A letter today from Rich Appel, purveyor of the monthly Hz So Good newsletter, asks: "Just what exactly is a hit?"

Why this question matters:

Many moons ago, in the days of Juke Box Jury, this would have been a stupid question. Now, with over 128 flavors of current music formats at radio and beyond, with iPods that are essentially 'personal radio stations' and with a significant population having a collective memory going back to the mesozoic era of pop music, maybe it's not so stupid.

Have we gone from the days of the definitive Top 10 to a '500 hits a week, based on subgroup' world? Does the #1 song even matter anymore? And what about the oldies — are songs once defined as hits no longer hits after all?

Billboard mentions eight different charts on its Web site these days, and while this sort of multiplicity isn't new — there were four different charts in the 1950s before consolidation into the current Hot 100 — it doesn't make for a whole lot of consensus. And those four early charts weren't for different genres, but for different delivery methods: best sellers in stores, most played by DJs, and most played in jukeboxes were broken out separately. (Today, we have a separate "Hot Digital Songs" chart, which probably isn't too different from the Hot 100; there's also a ringtone chart, about which the less said, the better I plan to feel.)

I note that the local oldies station now eschews the term "oldies" in favor of "The Best Music of the 60s & 70s," which is perhaps more accurate, since they don't play much of anything before 1963 or so. The guys who figure the radio ratings, in fact, list them, not as "oldies," but as "classic hits." This leads to some high weirdness: if KOMA is "classic hits," and sister KRXO is "classic rock," what about BOB? KQOB, says the chart, is "adult hits," while KOJK ("Jack") is "adult contemporary" — but then KMGL (Magic 104.1) is "adult contemporary," and Jack and Magic sound nothing alike. (If anyone cares, KYIS — "Kiss" — is "hot AC."

Anent this sort of thing, Sean Ross writes for Edison Research:

[T]here's no sign of that hyper focus on the late '60s/early '70s changing anytime soon — judging from both the new and surviving outlets. If you were in the class of '72, you're still very well-served by the Oldies format. If you graduated high school before 1969 or later in the '70s, it can still feel a little claustrophobic. If there's any good news, it's that the handful of pre-Beatles titles with undeniable durability today seem to have found their way back on to some stations that were going to draw a hard line at 1964.

That the music window remains so focused on the late '60s/early '70s is, to some extent, a function of something observed here in Oldies and Classic Hits music testing in the past two or three years. Even if you're one of the Oldies PDs who refuses to test "Sister Golden Hair" and "Just The Way You Are," you're still likely to get back a music test with a lot of later Beatles and Creedence Clearwater Revival songs at the top of the page, while onetime mainstays like "Cherry Cherry" and "Do Wah Diddy Diddy" drift toward the middle of the pack — less resonant with a 45-year-old (and perhaps diminished for a 53-year-old after 20 years of daily exposure).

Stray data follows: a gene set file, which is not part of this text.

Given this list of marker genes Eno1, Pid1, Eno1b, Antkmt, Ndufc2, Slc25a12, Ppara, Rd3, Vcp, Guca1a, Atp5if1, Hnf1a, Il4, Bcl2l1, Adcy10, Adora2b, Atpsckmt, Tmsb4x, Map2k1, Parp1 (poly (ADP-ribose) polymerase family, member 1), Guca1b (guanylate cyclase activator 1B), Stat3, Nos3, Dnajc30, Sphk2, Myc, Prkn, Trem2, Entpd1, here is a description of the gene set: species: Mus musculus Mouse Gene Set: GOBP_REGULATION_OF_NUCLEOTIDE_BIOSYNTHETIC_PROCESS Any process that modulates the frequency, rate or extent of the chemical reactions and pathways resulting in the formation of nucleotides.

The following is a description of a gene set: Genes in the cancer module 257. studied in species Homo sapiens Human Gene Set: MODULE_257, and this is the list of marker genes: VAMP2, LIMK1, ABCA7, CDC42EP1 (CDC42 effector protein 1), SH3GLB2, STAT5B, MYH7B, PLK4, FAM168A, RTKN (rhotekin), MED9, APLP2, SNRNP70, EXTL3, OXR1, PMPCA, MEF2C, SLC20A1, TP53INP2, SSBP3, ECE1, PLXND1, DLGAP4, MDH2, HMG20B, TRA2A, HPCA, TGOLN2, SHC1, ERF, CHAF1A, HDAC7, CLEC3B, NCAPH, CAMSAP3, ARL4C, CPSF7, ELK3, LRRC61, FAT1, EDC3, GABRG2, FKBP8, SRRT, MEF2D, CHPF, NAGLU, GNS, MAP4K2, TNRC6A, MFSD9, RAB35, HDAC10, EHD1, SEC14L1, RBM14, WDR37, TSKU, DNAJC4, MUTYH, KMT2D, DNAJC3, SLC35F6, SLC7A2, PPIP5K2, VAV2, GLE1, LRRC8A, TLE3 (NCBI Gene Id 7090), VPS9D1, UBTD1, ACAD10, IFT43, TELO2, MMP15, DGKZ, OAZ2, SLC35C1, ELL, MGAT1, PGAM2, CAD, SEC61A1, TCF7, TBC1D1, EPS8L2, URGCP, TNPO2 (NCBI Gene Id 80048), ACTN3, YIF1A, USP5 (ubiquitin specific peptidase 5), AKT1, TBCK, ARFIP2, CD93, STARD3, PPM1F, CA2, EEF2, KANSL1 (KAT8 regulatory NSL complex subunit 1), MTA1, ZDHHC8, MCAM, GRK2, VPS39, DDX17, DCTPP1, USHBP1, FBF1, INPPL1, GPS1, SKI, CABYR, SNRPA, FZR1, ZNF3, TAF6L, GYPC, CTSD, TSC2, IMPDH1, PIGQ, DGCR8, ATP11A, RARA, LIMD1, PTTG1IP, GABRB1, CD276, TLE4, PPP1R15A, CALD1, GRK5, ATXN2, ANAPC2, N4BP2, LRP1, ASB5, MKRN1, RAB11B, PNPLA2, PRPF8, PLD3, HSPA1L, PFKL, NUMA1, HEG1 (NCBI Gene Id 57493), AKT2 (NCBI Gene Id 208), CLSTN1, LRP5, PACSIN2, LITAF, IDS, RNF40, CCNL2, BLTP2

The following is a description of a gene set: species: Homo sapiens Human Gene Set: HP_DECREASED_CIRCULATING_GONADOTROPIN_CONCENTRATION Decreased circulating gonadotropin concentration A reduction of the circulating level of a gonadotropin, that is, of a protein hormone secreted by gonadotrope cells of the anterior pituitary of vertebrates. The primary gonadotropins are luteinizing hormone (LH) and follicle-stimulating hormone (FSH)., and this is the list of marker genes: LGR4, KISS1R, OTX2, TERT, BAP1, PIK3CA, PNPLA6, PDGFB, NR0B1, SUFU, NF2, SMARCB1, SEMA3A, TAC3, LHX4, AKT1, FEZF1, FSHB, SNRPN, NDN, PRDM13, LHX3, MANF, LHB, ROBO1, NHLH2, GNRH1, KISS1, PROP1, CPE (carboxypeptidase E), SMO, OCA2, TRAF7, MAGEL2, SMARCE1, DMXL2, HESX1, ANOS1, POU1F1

My own resonance: I am 53, and graduated from high school in, yes, 1969. Then again, what makes a song "durable"? I'm willing to bet that "Do Wah Diddy Diddy" will outlast anything by, well, Diddy.

Maybe I shouldn't weigh in on this at all, since my radio listening these days is mostly either classical or NPR. But this is due, not so much to a change in tastes, as to the sheer size of my library: almost every record between 1960 and 1972 that I liked, and a surprising number of the ones I didn't like, I actually have on the shelf somewhere. If I have the urge to hear, for instance, Dusty Springfield, I don't call KOMA's request line; I simply walk into the next room and retrieve the appropriate disc, which may be either vinyl (styrene, even) or Compact. One of the reasons I occasionally wander over to Jack is what I perceive as an Eighties emphasis, since I quit buying 45s around 1985. And Jack eschews "album tracks"; they play what they want, and what they want, evidently, is the hits.

(Aside: I also started doing this online stuff around 1985. Coincidence?)

But let us not minimize the importance of the personal digital music library, which may or may not center around the iPod. Even a smallish player like my 4GB MP3 Walkman will hold somewhere around 800 songs, more if you keep the bit rates down; that's more than enough to run an entire "classic hits" station, which might have a playlist of 500 if you're lucky. I have about 2000 tracks on my work box, the majority of which were ripped at home and transported via SneakerNet. There's hardly any reason for me to listen to the radio at all except for classical and/or NPR, and if I start building up my classical library, which at the moment consists of maybe 400 titles tops — well, you get the general idea.

The local classical station, incidentally, plays Saint-Saëns' Organ Symphony and Holst's The Planets rather a lot, no doubt due to the audience's demand for hits.

The Vent

#551
  1 October 2007



Site Meter | Vent menu | E-mail to Chaz

 Copyright © 2007 by Charles G. Hill